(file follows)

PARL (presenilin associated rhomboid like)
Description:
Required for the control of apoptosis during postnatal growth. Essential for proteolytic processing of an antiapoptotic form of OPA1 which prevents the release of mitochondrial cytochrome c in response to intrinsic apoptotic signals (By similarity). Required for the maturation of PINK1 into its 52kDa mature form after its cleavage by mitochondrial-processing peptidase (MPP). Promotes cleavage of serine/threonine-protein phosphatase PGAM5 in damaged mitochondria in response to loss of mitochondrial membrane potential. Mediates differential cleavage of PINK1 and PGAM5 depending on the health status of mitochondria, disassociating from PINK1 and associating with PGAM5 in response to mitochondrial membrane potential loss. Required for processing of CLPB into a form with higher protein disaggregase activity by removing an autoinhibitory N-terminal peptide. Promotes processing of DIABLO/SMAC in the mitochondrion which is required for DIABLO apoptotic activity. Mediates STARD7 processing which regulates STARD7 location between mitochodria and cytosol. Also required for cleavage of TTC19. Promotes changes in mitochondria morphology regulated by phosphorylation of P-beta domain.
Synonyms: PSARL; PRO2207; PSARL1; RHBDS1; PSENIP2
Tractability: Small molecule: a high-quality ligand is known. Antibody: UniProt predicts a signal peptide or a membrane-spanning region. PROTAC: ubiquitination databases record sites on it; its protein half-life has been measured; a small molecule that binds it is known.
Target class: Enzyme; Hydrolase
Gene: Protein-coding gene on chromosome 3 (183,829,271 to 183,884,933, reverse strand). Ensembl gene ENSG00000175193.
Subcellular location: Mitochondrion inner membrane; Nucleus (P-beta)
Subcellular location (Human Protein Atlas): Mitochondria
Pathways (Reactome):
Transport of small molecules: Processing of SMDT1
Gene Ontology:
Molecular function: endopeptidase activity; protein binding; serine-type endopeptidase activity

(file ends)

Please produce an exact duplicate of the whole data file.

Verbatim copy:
PARL (presenilin associated rhomboid like)
Description:
Required for the control of apoptosis during postnatal growth. Essential for proteolytic processing of an antiapoptotic form of OPA1 which prevents the release of mitochondrial cytochrome c in response to intrinsic apoptotic signals (By similarity). Required for the maturation of PINK1 into its 52kDa mature form after its cleavage by mitochondrial-processing peptidase (MPP). Promotes cleavage of serine/threonine-protein phosphatase PGAM5 in damaged mitochondria in response to loss of mitochondrial membrane potential. Mediates differential cleavage of PINK1 and PGAM5 depending on the health status of mitochondria, disassociating from PINK1 and associating with PGAM5 in response to mitochondrial membrane potential loss. Required for processing of CLPB into a form with higher protein disaggregase activity by removing an autoinhibitory N-terminal peptide. Promotes processing of DIABLO/SMAC in the mitochondrion which is required for DIABLO apoptotic activity. Mediates STARD7 processing which regulates STARD7 location between mitochodria and cytosol. Also required for cleavage of TTC19. Promotes changes in mitochondria morphology regulated by phosphorylation of P-beta domain.
Synonyms: PSARL; PRO2207; PSARL1; RHBDS1; PSENIP2
Tractability: Small molecule: a high-quality ligand is known. Antibody: UniProt predicts a signal peptide or a membrane-spanning region. PROTAC: ubiquitination databases record sites on it; its protein half-life has been measured; a small molecule that binds it is known.
Target class: Enzyme; Hydrolase
Gene: Protein-coding gene on chromosome 3 (183,829,271 to 183,884,933, reverse strand). Ensembl gene ENSG00000175193.
Subcellular location: Mitochondrion inner membrane; Nucleus (P-beta)
Subcellular location (Human Protein Atlas): Mitochondria
Pathways (Reactome):
Transport of small molecules: Processing of SMDT1
Gene Ontology:
Molecular function: endopeptidase activity; protein binding; serine-type endopeptidase activity